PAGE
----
6 Lessons Learned Through Sleep Deprivation

by Sep 13, 2017Behaviour, Parenting7 comments

When pregnant with Emilia I was on bedrest for 4 months. During this time I did what any other first time Mom would do – read everything on newborn sleep so that when Emilia came, we would be ready.

When the time came to have Emilia, we thought we knew exactly what to do when it came to sleep. After all my reading, I assumed she would be a good sleeper in no time. All that we needed to do was swaddle, rock her, put her down drowsy (but still awake), and then let her sleep peacefully in her bassinet.

Hahah.

As any first time mom knows, babies don’t follow the lovely plans we create for them. Instead of following my plan, Emilia decided that she didn’t want to nap or sleep at night.

I quickly (very quickly) forgot everything that was read and went into survival mode. Rocking her for hours at night to sleep and taking her on many long walks just so she would get a nap in. Some nights she would sleep well and other nights she would be up 8 times.

When Emilia was almost 3 months old our house flooded. We had to leave and stay in a hotel. During those few weeks Emilia was up crying every 45 minutes. Before putting her back down in her bassinet, she needed to be rocked to sleep for at least 30 minutes. If she wasn’t rocked she would wake herself right back up and the whole process would have to start over. 

Needless to say, there was no sleep happening.

Those long nights were extremely difficult. Nothing I read could have prepared me for what it felt like to be that sleep deprived. However, despite how challenging this time was, there was a few lessons that I learned. 

1. Parenting is easier said than done.

I’ve spent the last 7 years studying parenting and working with parents who have children with challenging behaviours. But it wasn’t until I became a parent myself did I understand how hard it can be to put into practice what I preach. I may know what the textbook says is right, but in moments of hardship it can be very difficult to practice this.

2. The night dread is REAL.

I never realized this was a thing before becoming a mother. The night dread happens when you are SO sleep deprived but you know that when night time comes you still are not going to be able to sleep. You start to dread the nights all day because you know how horrible they are going to be. The night dread is real, and is the worst.

3. Sleep is actually the best thing ever. 

During this time I actually had some serious FOMO (fear of missing out) for sleep. No matter how much of a good time I was having, my mind would be calculating how much sleep I could be getting instead of doing that very fun thing. This made it hard to enjoy all of the other great things that were going on in my life at the time.

4. Coffee is the second best thing ever. 

No explanation needed here.

5. Reading research took the guesswork out of sleep training.

In all seriousness, this is one of the biggest things we learned. After much late night reading on the topic it became clear that Emilia had developed a sleep association. Due to this she was waking between each sleep cycle and would cry until I nursed and rocked her.

When we decided it was time to sleep train, we did so much reading online to figure out what the best method would be. There are thousands of articles online from people claiming that they were able to get their newborn to sleep 12 hours through the night. There are also thousands of articles saying night wakings are normal and we should expect them for the next year.  Blog upon blog talked about the damaging effects they believed sleep training (or the cry it out method) had on children.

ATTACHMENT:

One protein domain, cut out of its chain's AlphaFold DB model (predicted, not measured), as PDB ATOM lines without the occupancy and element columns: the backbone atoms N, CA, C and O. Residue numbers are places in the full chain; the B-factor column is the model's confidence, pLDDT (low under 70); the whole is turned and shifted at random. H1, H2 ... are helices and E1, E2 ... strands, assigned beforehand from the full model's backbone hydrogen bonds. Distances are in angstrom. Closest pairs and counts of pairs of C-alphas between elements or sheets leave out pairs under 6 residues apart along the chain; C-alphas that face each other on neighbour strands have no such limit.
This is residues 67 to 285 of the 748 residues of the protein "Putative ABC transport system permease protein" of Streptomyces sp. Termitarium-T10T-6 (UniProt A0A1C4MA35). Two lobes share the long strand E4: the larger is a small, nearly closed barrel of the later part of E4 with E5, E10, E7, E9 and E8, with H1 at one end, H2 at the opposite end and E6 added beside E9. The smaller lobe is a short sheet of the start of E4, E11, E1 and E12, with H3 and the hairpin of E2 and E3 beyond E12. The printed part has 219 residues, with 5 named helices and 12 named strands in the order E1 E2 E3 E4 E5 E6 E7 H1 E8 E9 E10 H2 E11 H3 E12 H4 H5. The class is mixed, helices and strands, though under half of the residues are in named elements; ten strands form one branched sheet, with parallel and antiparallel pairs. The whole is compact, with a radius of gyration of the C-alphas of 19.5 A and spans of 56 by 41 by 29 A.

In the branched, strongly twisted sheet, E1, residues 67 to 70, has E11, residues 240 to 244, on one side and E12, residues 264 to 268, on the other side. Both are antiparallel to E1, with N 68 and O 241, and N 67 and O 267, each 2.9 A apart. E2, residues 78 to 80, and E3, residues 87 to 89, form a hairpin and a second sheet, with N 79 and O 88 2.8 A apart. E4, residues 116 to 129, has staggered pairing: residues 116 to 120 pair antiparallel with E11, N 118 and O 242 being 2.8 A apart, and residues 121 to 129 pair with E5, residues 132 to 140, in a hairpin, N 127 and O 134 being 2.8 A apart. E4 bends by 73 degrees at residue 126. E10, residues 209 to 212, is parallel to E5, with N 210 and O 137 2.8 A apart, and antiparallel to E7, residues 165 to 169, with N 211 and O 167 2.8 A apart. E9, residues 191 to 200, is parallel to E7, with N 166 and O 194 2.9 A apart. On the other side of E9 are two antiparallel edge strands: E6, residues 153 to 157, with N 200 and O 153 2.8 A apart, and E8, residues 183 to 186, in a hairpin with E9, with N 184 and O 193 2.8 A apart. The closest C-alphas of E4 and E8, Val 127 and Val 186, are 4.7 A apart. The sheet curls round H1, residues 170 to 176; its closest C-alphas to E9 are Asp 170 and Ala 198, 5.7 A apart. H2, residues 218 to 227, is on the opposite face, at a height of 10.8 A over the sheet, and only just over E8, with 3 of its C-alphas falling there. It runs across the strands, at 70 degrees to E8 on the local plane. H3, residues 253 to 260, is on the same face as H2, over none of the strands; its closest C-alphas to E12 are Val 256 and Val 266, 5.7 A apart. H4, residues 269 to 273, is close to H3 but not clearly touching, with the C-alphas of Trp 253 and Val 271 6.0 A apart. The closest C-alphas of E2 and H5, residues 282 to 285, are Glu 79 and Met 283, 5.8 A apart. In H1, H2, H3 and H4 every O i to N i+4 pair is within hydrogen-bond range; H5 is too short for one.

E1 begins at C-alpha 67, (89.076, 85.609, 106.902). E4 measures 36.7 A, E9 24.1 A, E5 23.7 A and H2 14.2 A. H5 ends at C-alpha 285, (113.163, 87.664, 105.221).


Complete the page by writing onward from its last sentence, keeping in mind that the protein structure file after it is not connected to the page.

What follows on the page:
As new parents we felt SO overwhelmed and confused.

So we turned to scientific research. We studied research articles on sleep training, as well as on the long-term impact of cry-it-out. After doing this research we came up with a plan that we felt very confident about.

6. It truly takes a village to raise a child.

Throughout my challenging pregnancy as well as through those days where I was so sleep deprived I could barely function, we relied on our community to get us by. Having a solid community of people supporting you helps make all the difference in those tough moments.



I’m writing about this because I have been really reflecting on what I want this blog to be (this is why things have been so quiet lately).

My hope is that through this blog we can develop a community of people with a shared understanding of behaviour and mental health, where we can support each other without judgement. 

No one is perfect, and we will all go through moments in our lives where we are struggling.

This blog will be a place where you can come to find answers that you can trust when faced with challenging parenting issues related to behaviour and mental health.

In future blog posts you will see information that is educational in nature. These posts will provide an explanation as to why behaviour happens, and have practical tips that are based off of research. In this blog you will also find posts that are more personal, sharing my own challenges and accomplishments and how they relate to research as I navigate through this crazy journey of parenting.

Thank you for reading this and sticking with me as I try to figure out exactly how this blog will go! I look forward to sharing in community together with all of you.

Also, in case you were wondering – the sleep training went very well! I’m happy to tell you that she is waking only 1 time a night (sometimes 2) to feed, and will immediately fall back asleep! There is no more night dread and sleep FOMO which is amazing! 😉 Emilia is much more rested, and our whole family is happier for it.

If anyone is interested in how I sleep trained using evidence based practice comment below!


Jess

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